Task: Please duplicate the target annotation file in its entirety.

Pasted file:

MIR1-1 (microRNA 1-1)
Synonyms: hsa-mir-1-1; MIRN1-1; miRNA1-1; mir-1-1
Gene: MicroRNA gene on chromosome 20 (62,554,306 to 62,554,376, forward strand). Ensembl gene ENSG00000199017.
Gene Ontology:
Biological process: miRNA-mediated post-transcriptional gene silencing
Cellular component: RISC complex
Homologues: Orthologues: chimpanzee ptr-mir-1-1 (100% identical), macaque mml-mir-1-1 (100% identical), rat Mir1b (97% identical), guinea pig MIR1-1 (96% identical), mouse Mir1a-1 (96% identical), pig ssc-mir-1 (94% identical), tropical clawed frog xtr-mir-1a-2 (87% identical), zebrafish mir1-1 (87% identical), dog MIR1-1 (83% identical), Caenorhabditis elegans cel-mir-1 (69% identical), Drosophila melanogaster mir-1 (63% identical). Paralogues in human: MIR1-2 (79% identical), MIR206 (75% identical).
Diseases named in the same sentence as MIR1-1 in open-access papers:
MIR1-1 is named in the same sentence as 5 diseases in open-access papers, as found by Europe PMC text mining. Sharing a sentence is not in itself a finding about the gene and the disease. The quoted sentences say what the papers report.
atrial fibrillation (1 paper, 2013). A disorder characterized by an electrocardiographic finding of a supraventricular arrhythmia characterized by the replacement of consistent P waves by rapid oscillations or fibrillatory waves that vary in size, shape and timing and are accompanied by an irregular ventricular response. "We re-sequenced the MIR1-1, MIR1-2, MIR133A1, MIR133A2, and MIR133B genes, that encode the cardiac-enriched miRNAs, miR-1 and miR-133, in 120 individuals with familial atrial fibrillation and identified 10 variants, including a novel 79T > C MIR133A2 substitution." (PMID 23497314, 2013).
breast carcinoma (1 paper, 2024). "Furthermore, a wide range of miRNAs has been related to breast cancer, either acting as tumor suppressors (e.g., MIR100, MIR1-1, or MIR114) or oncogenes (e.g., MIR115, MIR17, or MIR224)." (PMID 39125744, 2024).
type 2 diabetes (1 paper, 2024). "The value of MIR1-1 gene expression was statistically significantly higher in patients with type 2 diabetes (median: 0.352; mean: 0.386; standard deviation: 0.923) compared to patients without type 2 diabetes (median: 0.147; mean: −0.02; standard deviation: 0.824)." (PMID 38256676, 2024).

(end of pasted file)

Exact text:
MIR1-1 (microRNA 1-1)
Synonyms: hsa-mir-1-1; MIRN1-1; miRNA1-1; mir-1-1
Gene: MicroRNA gene on chromosome 20 (62,554,306 to 62,554,376, forward strand). Ensembl gene ENSG00000199017.
Gene Ontology:
Biological process: miRNA-mediated post-transcriptional gene silencing
Cellular component: RISC complex
Homologues: Orthologues: chimpanzee ptr-mir-1-1 (100% identical), macaque mml-mir-1-1 (100% identical), rat Mir1b (97% identical), guinea pig MIR1-1 (96% identical), mouse Mir1a-1 (96% identical), pig ssc-mir-1 (94% identical), tropical clawed frog xtr-mir-1a-2 (87% identical), zebrafish mir1-1 (87% identical), dog MIR1-1 (83% identical), Caenorhabditis elegans cel-mir-1 (69% identical), Drosophila melanogaster mir-1 (63% identical). Paralogues in human: MIR1-2 (79% identical), MIR206 (75% identical).
Diseases named in the same sentence as MIR1-1 in open-access papers:
MIR1-1 is named in the same sentence as 5 diseases in open-access papers, as found by Europe PMC text mining. Sharing a sentence is not in itself a finding about the gene and the disease. The quoted sentences say what the papers report.
atrial fibrillation (1 paper, 2013). A disorder characterized by an electrocardiographic finding of a supraventricular arrhythmia characterized by the replacement of consistent P waves by rapid oscillations or fibrillatory waves that vary in size, shape and timing and are accompanied by an irregular ventricular response. "We re-sequenced the MIR1-1, MIR1-2, MIR133A1, MIR133A2, and MIR133B genes, that encode the cardiac-enriched miRNAs, miR-1 and miR-133, in 120 individuals with familial atrial fibrillation and identified 10 variants, including a novel 79T > C MIR133A2 substitution." (PMID 23497314, 2013).
breast carcinoma (1 paper, 2024). "Furthermore, a wide range of miRNAs has been related to breast cancer, either acting as tumor suppressors (e.g., MIR100, MIR1-1, or MIR114) or oncogenes (e.g., MIR115, MIR17, or MIR224)." (PMID 39125744, 2024).
type 2 diabetes (1 paper, 2024). "The value of MIR1-1 gene expression was statistically significantly higher in patients with type 2 diabetes (median: 0.352; mean: 0.386; standard deviation: 0.923) compared to patients without type 2 diabetes (median: 0.147; mean: −0.02; standard deviation: 0.824)." (PMID 38256676, 2024).